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Publication numberUS6356301 B1
Publication typeGrant
Application numberUS 09/183,834
Publication dateMar 12, 2002
Filing dateOct 30, 1998
Priority dateOct 30, 1998
Fee statusLapsed
Publication number09183834, 183834, US 6356301 B1, US 6356301B1, US-B1-6356301, US6356301 B1, US6356301B1
InventorsDavid Christian Steele, David Alan Jones, Darwen John Cook
Original AssigneeSony Corporation, Sony Electronics, Inc.
Export CitationBiBTeX, EndNote, RefMan
External Links: USPTO, USPTO Assignment, Espacenet
Method and apparatus for landing adjustment jig calibration check
US 6356301 B1
Abstract
A method and an apparatus that verify the correct operation and calibration of a wobbling coil CRT monitor landing adjustment jig. The video test signal and the wobbling coil signal are disconnected from the CRT under test. The invention receives the video test signal and the wobbling coil signal and generates a modulated video test signal by modulating the video test signal with the wobbling coil signal. The modulated video test signal simulates a correctly adjusted CRT or a CRT with a known amount of misadjustment regardless of the actual state of adjustment of the CRT under test.
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Claims(10)
What is claimed is:
1. A method for calibrating a wobbling coil CRT monitor landing adjustment jig comprising the steps of:
receiving a wobbling coil signal;
receiving a video test signal;
modulating the amplitude of the video test signal to produce a modulated video test signal which produces maximum luminance on a CRT under test at the time when the wobbling coil signal is such that a properly adjusted CRT under test would produce maximum luminance; and
transmitting the modulated video test signal to the monitor under test.
2. The method of claim 1 comprising the further step of rectifying the wobbling coil signal and where the modulating the amplitude of the video test signal is by the rectified wobbling coil signal.
3. The method of claim 1 comprising the further step of adjusting the modulation of the video test signal to simulate a particular amount of mislanding on the monitor under test.
4. The method of claim 2 comprising the further step of biasing the wobbling coil signal so that the rectifying the wobbling coil signal and modulating the amplitude of the video test signal by the rectified wobbling coil signal simulates a particular amount of landing offset on the monitor under test.
5. A method for calibrating a wobbling coil CRT monitor landing adjustment jig comprising the steps of:
receiving a wobbling coil signal;
controllably biasing the wobbling coil signal to simulate a particular amount of landing offset on a monitor under test where such controllable bias includes no bias to simulate no landing offset;
rectifying the biased wobbling coil signal;
receiving a video test signal;
modulating the amplitude of the video test signal by the rectified biased wobbling coil signal to produce a modulated video test signal which produces maximum luminance on a CRT under test at the time when the wobbling coil signal is such that a CRT under test with the simulated landing offset would produce maximum luminance; and
transmitting the modulated video test signal to the monitor under test.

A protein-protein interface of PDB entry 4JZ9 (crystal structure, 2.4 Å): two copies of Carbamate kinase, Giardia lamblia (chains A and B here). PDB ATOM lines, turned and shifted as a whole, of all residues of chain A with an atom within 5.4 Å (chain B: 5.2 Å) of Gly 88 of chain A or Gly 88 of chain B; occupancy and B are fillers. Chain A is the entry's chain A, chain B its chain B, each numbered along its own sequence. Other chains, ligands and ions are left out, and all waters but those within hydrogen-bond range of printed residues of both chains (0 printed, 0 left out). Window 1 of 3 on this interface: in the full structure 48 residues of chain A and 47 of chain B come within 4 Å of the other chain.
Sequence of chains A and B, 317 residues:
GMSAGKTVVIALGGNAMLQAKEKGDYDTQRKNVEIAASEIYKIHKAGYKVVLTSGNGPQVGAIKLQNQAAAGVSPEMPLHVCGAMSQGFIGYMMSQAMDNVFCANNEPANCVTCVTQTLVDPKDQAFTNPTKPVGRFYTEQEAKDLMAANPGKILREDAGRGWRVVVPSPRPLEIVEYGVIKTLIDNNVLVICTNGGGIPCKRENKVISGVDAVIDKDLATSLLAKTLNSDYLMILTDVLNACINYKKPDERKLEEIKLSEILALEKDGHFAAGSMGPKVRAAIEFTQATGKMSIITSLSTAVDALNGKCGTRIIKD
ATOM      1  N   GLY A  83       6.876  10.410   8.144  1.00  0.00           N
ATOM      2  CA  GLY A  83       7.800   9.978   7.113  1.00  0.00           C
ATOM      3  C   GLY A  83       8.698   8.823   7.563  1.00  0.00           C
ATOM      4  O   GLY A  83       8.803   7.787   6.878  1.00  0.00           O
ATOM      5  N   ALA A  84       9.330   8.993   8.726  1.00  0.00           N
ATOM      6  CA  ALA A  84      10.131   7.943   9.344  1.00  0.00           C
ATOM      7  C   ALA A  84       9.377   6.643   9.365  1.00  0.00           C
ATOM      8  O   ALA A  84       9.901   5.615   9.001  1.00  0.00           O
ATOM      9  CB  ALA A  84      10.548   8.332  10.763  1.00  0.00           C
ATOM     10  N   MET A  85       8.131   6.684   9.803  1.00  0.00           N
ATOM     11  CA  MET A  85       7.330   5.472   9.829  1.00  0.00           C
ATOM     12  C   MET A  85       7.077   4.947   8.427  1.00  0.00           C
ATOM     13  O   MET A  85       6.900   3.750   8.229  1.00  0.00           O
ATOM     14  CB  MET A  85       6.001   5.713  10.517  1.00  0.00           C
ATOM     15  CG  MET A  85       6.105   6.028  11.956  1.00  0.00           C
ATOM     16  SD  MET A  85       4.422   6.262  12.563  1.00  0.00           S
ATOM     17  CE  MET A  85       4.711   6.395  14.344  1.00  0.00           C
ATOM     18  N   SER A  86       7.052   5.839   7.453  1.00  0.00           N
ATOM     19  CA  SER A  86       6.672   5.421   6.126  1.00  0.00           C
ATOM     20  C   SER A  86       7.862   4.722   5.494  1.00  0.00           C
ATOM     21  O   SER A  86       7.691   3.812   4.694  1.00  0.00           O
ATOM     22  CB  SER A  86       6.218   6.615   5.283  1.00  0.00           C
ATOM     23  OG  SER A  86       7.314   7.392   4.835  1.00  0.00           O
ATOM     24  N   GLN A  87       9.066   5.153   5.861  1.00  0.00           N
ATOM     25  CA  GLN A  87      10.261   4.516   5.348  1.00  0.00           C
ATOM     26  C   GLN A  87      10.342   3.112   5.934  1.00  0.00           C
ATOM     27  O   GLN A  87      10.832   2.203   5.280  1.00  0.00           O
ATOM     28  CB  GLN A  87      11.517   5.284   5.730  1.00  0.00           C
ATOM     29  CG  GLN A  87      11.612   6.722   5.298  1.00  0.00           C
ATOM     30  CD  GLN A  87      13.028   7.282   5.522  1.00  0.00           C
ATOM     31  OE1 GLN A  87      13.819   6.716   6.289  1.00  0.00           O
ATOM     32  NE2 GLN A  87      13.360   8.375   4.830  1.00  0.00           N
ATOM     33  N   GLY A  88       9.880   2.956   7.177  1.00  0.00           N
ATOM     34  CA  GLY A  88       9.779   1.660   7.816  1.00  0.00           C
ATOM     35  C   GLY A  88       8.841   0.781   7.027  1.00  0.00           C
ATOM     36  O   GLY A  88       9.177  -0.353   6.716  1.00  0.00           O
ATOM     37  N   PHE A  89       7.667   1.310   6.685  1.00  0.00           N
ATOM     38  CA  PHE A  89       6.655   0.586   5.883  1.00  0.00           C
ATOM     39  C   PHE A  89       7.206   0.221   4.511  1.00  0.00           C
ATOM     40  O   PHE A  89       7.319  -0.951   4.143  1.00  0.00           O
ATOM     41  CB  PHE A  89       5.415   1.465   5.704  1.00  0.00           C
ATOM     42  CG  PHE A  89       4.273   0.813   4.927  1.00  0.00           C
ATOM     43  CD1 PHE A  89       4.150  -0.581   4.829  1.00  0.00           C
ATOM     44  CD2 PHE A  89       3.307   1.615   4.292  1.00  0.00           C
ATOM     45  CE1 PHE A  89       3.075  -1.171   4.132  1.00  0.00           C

6. An apparatus for calibrating a wobbling coil CRT monitor landing adjustment jig comprising:
a first receiver for receiving a wobbling coil signal;
a second receiver for receiving a video test signal;
a modulator connected to the first and second receivers for modulating the amplitude of the video test signal to produce a modulated video test signal which produces maximum luminance on a CRT under test at the time when the wobbling coil signal is such that a properly adjusted CRT under test would produce maximum luminance; and
a transmitter for transmitting the modulated video test signal to the monitor under test.
7. The apparatus of claim 6 further comprising a rectifier connected to the first receiver and the modulator for rectifying the wobbling coil signal and modulating the amplitude of the video test signal by the rectified wobbling coil signal.
8. The apparatus of claim 6 further comprising a control connected to the first receiver for adjusting the modulation of the video test signal to simulate a particular amount of mislanding on the monitor under test.
9. The apparatus of claim 7 further comprising a control connected to the first receiver for biasing the wobbling coil signal so that the rectifying the wobbling coil signal and modulating the amplitude of the video test signal by the rectified wobbling coil signal simulates a particular amount of landing offset on the monitor under test.
10. An apparatus for calibrating a wobbling coil CRT monitor landing adjustment jig comprising:
a first receiver for receiving a wobbling coil signal;
a control connected to the first receiver for controllably biasing the wobbling coil signal to simulate a particular amount of landing offset on a monitor under test where such controllable bias includes no bias to simulate no landing offset;
a rectifier connected to the first receiver for rectifying the biased wobbling coil signal;
a second receiver for receiving a video test signal;
a modulator connected to the rectifier and second receiver for modulating the amplitude of the video test signal by the rectified biased wobbling coil signal to produce a modulated video test signal which produces maximum luminance on a CRT under test at the time when the wobbling coil signal is such that a CRT under test with the simulated landing offset would produce maximum luminance; and
a transmitter for transmitting the modulated video test signal to the monitor under test.
Description
BACKGROUND OF THE INVENTION

1. Field of the Invention

The present invention relates in general to the manufacture of color cathode ray tubes (CRTs), and more particularly to the adjustment of deflection yokes on CRTs, and most particularly to the calibration of test fixtures used to adjust deflection yokes on CRTs.